Yaakov remained alone.
“There is none like G-d, O Yeshurun.” A midrash expands upon this. “Who is like G-d? Yeshurun! Regarding Hashem it is written, ‘Hashem alone shall be raised high on that day.’ Similarly, ‘Yaakov remained alone.’” The connection between the two is mystifying.
To explain the intent of the midrash, we will first have to look at another puzzling passage: “‘All flesh, be still before Hashem, for He has stirred from His holy abode.’ One opinion is that He stirs like a chicken that shakes trash from its body; another opinion is like a chicken that shakes trash off its wings.” The comparison is hardly regal, let alone Divine!
Here is what it means.
Hashem never ceases to watch over us benevolently. Even in our painful travail in exile, while we live in the lands of our enemies, His providence does not cease. At times, when we are sorely afflicted and are felled and lowered, He rises to help us. He improves our circumstances, making them livable. This relief, however, is not to our liking, even were we to enjoy everything that these lands have to offer. Our true purpose is to be in Eretz Yisrael! The Land is where we can completely perfect ourselves; there we can advance from spiritual level to spiritual level, and soar to the highest achievements!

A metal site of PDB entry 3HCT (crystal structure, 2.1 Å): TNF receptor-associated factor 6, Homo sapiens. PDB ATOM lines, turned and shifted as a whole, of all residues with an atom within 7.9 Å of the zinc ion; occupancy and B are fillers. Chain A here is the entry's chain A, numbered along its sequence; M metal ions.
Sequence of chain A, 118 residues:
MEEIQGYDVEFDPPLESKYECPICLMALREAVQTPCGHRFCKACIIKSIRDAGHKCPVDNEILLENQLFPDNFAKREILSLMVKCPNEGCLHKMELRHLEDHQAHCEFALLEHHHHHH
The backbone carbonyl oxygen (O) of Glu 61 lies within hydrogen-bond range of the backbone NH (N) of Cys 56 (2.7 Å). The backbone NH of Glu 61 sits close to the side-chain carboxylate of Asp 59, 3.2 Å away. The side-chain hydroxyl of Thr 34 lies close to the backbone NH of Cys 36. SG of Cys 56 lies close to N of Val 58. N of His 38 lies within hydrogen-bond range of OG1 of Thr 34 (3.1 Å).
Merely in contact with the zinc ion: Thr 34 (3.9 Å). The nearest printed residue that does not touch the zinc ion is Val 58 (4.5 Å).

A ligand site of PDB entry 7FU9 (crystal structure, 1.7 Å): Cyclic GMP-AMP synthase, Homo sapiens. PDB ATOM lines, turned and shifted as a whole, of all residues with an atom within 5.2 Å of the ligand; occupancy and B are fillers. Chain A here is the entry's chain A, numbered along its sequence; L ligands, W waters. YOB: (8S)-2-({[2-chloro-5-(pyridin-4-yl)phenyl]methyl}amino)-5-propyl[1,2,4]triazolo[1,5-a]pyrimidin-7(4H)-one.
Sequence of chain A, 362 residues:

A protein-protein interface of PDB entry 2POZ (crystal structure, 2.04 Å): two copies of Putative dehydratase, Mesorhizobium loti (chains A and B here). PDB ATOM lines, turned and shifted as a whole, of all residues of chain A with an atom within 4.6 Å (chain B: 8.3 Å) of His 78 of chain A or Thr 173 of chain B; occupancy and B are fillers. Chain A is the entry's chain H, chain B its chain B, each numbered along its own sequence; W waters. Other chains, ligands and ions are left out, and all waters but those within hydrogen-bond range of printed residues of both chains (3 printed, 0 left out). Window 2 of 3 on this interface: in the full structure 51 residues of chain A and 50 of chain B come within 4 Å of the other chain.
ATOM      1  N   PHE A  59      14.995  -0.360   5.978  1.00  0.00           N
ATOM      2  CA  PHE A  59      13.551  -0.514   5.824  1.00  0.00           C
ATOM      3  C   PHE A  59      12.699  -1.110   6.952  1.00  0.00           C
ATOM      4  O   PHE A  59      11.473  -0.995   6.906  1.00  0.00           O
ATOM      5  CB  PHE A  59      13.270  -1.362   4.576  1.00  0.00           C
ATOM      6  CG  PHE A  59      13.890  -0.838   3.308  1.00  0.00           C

This is the analogy to the chicken in the trash heap. We are the chicken, and we are mired by the filth and degradation of galus, to the point of become stuck, immobile. Hashem has compassion on us, and allows us to shake a bit of it loose, allowing us to at least move. The other opinion objects. This movement in galus is meaningless. We cannot be comforted until we can remove the dross caught in our wings. We will be satisfied only when we can once again propel ourselves to the heights of the heavens.
Why is it so important that we do so? Because what we are mirrors what Hashem is! We proclaim this every Shabbos at mincha. “You are One. Your name is One. Who is like Your nation Yisrael, a singular nation on earth.” In other words, just as He is One in the reality of the heavens, so is the Jewish people special, unique, singlular on earth. Our fate determines events around the globe. We are capable of a unity unknown to other nations, because we are rooted entirely in the One. We are (or are meant to be) a vehicle of pride and esteem for our Creator. What we are affects how others see Him.
That is what happened to Yaakov. He remained alone. Unique. Self-contained. He encountered all the sources of animosity and hatred that sought to vanquish him. They could not prevail. In the end, he won their brachah. They recognized his specialness and uniqueness – that which makes him stand proudly alone even at the end of time. So, too, at the end of days, “Hashem alone shall be raised high on that day.”
That is our mission. To reflect Hashem’s Oneness, and place it in sharper focus in this world.